The Woeful Heritage of Fidel Castro

The Cuba created by Fidel Castro at gun point, with the help of a network of informers, dozens of patriotic slogans, marches to strengthen the revolutionary spirit, rationing and hollow successes (passed off to the international public as precious jewels) is holding on despite the demise of its chief administrator.

Fidel Castro. Photo: PIN
Fidel Castro. Photo: PIN

Apart from the hired mourners, the Pharaoh-style funeral, cautious rejoicing of the people in the island and exuberant celebrations of the Cubans living in exile, Fidel Castro’s death has not had any impact on the everyday life in Cuba. The way of life, shaped by everyday hardships and controlled by fear in all its forms, has not improved at all. Quite the opposite: the misery seems to be striking even harder and the repression against objectors involved in dissident activities has been on the increase.

So far, no formula has been found that could stop the destructive capacity of the system, which is currently approaching the 58th anniversary of its existence. But it’s not only that. The arbitrary and ruthless conduct of the Political Police along with the inability of citizens longing for a change to organize a consensus make it effectively impossible to create an opposition movement. As if this wasn’t enough, the policy on one of the longest lasting dictatorships in contemporary history pursued by the world seems to be that of peaceful coexistence.

Just remember how the European Union lifted its common position on Cuba, think of the normalization of relations between the EU and the Communist government, Raúl Castro’s attendance at the last Summit of the Americas, Cuba’s re-election to the Human Rights Council, open support from the Vatican or the tribute paid to the deceased leader by the United Nations General Assembly.

Further, the record of facts would have to include thawing of relations between Cuba and the outgoing US Democratic administration, which culminated in the opening of embassies in the respective countries and granting of new concessions. This “transaction” is supposed to contribute to a slow and zigzagging transition, which, however, will be made at the expense of fundamental human rights. The thing is that the motive of the reestablishment of cordial relations is none other than the United States’ interest in commercial matters, which in no way guarantees a transition to the democracy.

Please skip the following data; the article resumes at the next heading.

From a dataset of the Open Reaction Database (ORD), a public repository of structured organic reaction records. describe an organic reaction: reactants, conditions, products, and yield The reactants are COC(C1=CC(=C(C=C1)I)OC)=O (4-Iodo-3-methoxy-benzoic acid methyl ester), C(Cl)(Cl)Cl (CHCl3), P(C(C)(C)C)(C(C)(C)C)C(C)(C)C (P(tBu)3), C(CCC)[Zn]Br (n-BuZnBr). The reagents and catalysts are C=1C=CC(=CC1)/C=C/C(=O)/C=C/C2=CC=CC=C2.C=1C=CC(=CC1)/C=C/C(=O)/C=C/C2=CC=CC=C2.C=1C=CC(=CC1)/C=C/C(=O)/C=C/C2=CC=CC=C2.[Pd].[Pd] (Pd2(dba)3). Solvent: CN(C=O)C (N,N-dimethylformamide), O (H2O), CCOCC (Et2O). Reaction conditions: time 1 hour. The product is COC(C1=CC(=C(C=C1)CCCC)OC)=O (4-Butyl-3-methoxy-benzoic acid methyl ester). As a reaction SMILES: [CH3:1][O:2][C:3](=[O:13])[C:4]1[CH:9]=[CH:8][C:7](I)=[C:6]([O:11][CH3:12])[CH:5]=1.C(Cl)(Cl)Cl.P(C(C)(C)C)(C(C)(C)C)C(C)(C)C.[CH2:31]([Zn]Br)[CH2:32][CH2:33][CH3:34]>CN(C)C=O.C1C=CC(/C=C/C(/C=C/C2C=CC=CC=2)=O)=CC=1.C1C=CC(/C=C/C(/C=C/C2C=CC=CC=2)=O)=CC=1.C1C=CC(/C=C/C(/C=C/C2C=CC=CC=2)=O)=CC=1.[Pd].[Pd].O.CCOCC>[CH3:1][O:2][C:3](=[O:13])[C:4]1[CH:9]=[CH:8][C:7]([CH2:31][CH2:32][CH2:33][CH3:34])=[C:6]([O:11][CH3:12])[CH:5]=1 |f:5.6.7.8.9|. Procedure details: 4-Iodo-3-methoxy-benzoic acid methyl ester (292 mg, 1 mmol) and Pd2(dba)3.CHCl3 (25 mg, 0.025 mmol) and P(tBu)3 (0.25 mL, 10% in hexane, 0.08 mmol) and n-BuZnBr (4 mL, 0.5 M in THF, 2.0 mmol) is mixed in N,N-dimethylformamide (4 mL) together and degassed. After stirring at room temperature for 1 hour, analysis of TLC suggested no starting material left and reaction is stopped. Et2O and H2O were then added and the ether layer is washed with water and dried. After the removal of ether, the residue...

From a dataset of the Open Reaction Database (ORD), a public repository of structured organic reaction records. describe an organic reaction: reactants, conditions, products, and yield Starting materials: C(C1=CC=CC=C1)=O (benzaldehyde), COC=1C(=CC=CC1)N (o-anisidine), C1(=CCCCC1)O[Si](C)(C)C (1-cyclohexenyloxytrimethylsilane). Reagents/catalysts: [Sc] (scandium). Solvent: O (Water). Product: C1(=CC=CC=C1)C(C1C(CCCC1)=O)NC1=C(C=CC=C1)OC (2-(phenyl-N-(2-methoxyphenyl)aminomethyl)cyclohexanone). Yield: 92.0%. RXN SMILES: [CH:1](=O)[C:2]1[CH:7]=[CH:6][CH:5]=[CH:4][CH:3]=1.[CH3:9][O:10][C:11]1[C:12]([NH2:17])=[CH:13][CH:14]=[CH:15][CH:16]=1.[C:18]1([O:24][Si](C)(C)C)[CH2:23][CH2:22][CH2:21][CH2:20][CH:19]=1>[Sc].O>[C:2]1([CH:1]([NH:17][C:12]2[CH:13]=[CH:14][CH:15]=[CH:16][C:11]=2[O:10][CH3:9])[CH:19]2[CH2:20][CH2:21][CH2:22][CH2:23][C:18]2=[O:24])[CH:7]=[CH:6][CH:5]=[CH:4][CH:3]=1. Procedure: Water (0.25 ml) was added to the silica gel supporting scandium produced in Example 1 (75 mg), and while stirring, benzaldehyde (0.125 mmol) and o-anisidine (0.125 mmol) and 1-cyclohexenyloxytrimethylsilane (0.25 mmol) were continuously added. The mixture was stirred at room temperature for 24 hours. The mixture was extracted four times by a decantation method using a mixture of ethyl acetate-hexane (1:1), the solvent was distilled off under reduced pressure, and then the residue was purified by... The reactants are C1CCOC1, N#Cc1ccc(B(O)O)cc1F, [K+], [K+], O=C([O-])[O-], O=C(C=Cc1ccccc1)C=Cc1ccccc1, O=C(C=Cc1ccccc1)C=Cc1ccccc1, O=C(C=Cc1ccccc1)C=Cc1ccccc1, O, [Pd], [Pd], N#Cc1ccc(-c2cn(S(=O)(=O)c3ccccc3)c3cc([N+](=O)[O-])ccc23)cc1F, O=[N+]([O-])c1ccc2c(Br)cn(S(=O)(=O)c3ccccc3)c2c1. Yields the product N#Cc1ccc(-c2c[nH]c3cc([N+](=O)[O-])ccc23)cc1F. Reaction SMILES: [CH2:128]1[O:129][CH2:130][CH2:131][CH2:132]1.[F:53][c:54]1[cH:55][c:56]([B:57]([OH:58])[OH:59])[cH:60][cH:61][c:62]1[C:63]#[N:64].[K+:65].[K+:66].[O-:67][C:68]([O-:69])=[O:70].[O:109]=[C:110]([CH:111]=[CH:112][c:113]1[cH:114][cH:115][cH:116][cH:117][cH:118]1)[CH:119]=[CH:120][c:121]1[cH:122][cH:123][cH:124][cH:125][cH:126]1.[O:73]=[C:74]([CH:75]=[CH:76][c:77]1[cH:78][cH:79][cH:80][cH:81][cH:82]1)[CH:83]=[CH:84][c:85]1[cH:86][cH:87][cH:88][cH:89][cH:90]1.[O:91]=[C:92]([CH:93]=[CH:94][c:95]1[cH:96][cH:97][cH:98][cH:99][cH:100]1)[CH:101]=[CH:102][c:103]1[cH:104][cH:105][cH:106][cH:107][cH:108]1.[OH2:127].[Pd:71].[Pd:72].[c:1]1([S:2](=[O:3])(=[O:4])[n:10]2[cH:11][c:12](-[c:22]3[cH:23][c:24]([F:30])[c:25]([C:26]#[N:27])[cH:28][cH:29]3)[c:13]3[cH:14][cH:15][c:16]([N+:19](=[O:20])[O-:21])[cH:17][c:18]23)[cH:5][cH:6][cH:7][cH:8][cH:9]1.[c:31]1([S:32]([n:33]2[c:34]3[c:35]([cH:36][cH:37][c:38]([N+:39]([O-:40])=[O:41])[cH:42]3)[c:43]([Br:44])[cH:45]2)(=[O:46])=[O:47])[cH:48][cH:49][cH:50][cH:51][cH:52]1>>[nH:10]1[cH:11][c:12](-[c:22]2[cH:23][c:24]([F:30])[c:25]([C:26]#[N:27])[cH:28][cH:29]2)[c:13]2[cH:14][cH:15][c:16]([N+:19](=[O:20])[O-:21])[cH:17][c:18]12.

Some analysts say that the process of transformation and consolidation of new economic structures could take some 10 years. Yet, the scenario for the political transition remains a complete mystery and there is still considerable reluctance to make any assumptions.
Could there be a light version of authoritarianism? A Communist Party which would agree to a partial loosening of its structures and favour emergence of less orthodox opinion trends? Could there be an opposition movement whose objective would be to legitimize the old scaffolding supporting the ruling power? There are many questions and uncertainties.
In the near future, Trump might adopt a new policy towards Cuba and we don’t know yet whether there will be a head-on attack or whether he will grant the dictatorship enough time to carry out a lengthy reconversion. The odds of the latter possibility, however, don’t seem to be very high; eventually, Trump will have to abide by the decisions made by the establishment. Likewise, it doesn’t seem very realistic to expect that he will cut out the measures taken by Obama at the root and start building the relations with Cuba from scratch.

In order to produce a fairly rational forecast, one must always keep in mind the complex nature of geopolitics and national interests of a superpower.
The opposition in Cuba known as “traditional”, of which I form part, is now called upon and asked to jump over the walls of idealism and rethink the strategies to be used when responding to the upcoming challenges faced by a country where there is at least one Police informer per 15 people (indeed, the effectiveness of the repressive machinery is proverbial).
At present, the military controls 80% of the economy. In the medium term, it will have no other choice but to multiply the number of agreements involving transnational capital in order to avoid collapse. That, however, does not imply the beginning of democracy, since democracy seldom goes hand in hand with such undertakings.

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